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Murray Bush | CUPE Communications

Community social ser­vices workers in British Columbia ratified a new five-year collective agreement in February. The deal, which includes wage adjustments of up to 11.5 per cent, is the payoff for three hard rounds of bargaining.

Provincial government interference in collective bargaining prevented wage increases in 2010 and  2012 and kept the lowest paid public-sector workers lagging behind. 

“The last three bar­gai­ning rounds were brutal – but out of them has emerged a stronger, more confident, more nited sector,” said Cheryl Colborne, CUPE community social services coordinator in BC.

“We took the talks to impasse twice and we were on strike for three and half months in 2012, said Colborne. This is huge in a sector of primarily lower-paid workers and mostly women where many need a second and even third job just to make ends meet.” With 15,000 workers repre­sented by ten unions, unity can be a challenge. “We worked hard to reach the public and resonate with our members as Commu­nity Social Services Workers,” said Colborne. “We focused on the bigger picture and it worked. CUPE National was instrumental in developing that message.”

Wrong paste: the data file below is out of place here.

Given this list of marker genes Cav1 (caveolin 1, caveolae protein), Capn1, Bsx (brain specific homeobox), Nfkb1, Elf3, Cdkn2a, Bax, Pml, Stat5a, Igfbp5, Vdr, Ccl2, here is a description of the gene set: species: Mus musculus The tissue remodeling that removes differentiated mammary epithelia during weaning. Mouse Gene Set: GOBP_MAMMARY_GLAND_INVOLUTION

The other big difference was the relationship with our employers. “They suffered the same lack of funding and came out pushing hard alongside us in the latest round to protect and enhance services,” she said. 

“We are finally getting some of the long-overdue recognition and respect for our community social services workers. Now we will build on those gains,” said CUPE BC President Mark Hancock.